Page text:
Last Thursday I was in London to see Professor Grahame. A top specialist in the field of Ehlers Danlos Syndrome. I was there because I was at the end of my tether, running out of hope and he was my last chance at getting to the bottom of what is disabling me so much.
You may remember a post back in September where I explained that I have a problem with my neck/head joint and with that I get a lot of extreme neck pain, crippling headaches, debilitating fatigue and a myriad of other issues. It now controls my life. I can’t do a day without pacing myself. I can’t go for a weekend away without being a medical mess afterwards. Professor Grahame really was where I was pinning everything, my whole life was stacked up in his hands. I was so invested in this appointment the day and night before I was a gibbering wreck and couldn’t sleep. Those of you on social media will have seen me up and active, way past my usual activity time.
The appointment came and I rambled (I also cried.) This was so incredibly important. But he listened, he asked questions and he examined me thoroughly. Professor Grahame actually lifted my head up higher with his hands and asked how it felt and it felt ok. Then he let go and my head just dropped like a brick back down into my neck. He asked how that felt. There was pain in my neck that had run up the back of my head as it had dropped.
At the end of it there is now an answer. An answer and action being taken. It would appear that the craniocervical junction is unstable which is what is giving me a lot of my symptoms. My head is too heavy for my neck. It’s known as bobble head. Or to put it in image form, my neck is a cocktail stick and my head a pumpkin and the stick is attempting to hold it.
The Professor is going to give my MRI to one of the top neurosurgeon’s in his field, in America, and ask him to look at it and do the official measurements, to see if it falls within surgical limits. He’s going to write to my GP to update him as he’s responsible for my day-to-day care. He has also said I need to wear an aspen collar to hold my head. This is the aspen collar.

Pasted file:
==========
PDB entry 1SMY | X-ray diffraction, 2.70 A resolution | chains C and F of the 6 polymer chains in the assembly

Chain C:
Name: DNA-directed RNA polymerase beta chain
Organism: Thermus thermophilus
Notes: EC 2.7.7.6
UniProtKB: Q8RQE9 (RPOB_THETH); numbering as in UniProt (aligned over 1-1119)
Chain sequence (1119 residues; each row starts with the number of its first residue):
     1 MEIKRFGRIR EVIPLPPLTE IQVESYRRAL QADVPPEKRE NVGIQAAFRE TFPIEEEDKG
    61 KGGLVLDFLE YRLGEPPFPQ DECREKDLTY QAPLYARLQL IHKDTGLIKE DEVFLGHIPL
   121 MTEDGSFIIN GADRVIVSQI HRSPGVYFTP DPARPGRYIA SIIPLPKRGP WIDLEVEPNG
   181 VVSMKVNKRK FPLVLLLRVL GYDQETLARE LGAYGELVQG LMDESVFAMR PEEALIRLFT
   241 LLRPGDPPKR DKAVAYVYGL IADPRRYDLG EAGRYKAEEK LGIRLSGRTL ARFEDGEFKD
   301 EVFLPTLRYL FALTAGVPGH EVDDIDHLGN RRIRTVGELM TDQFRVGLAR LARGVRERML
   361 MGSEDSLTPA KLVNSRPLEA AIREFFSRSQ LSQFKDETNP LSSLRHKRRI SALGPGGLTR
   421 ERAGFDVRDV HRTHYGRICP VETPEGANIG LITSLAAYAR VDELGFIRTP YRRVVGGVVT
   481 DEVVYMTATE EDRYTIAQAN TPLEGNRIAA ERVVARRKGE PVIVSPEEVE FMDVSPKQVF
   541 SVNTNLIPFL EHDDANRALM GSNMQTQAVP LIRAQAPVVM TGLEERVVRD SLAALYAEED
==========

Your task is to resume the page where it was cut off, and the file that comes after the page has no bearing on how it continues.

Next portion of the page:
Flattering isn’t it?! I’m now in the midst of a scarf buying spree. Everything I wear will be accompanied by a scarf. Though looking at this again, I’m not sure they’re going to help much.
I did cry again when the Professor said all this, and he was shocked that I’d thought he wasn’t going to help me. It’s been such a battle as the NHS ortho and neurosurgeon’s don’t understand EDS and the impact it has on their respective areas that they don’t look, well, they don’t even listen, and to have it all in Professor Grahame was such a relief.
Now the impact of what this means to me is setting in a little and the joy of being heard is being replaced by a quiet contemplative understanding of just how fragile my body can be and what this current issue really means.
I am still pacing myself though and writing is something I can still do in spurts, so don’t think this is a setback in any way. It’s an answer. I just need to adjust my life…
I’m going to share this short video again.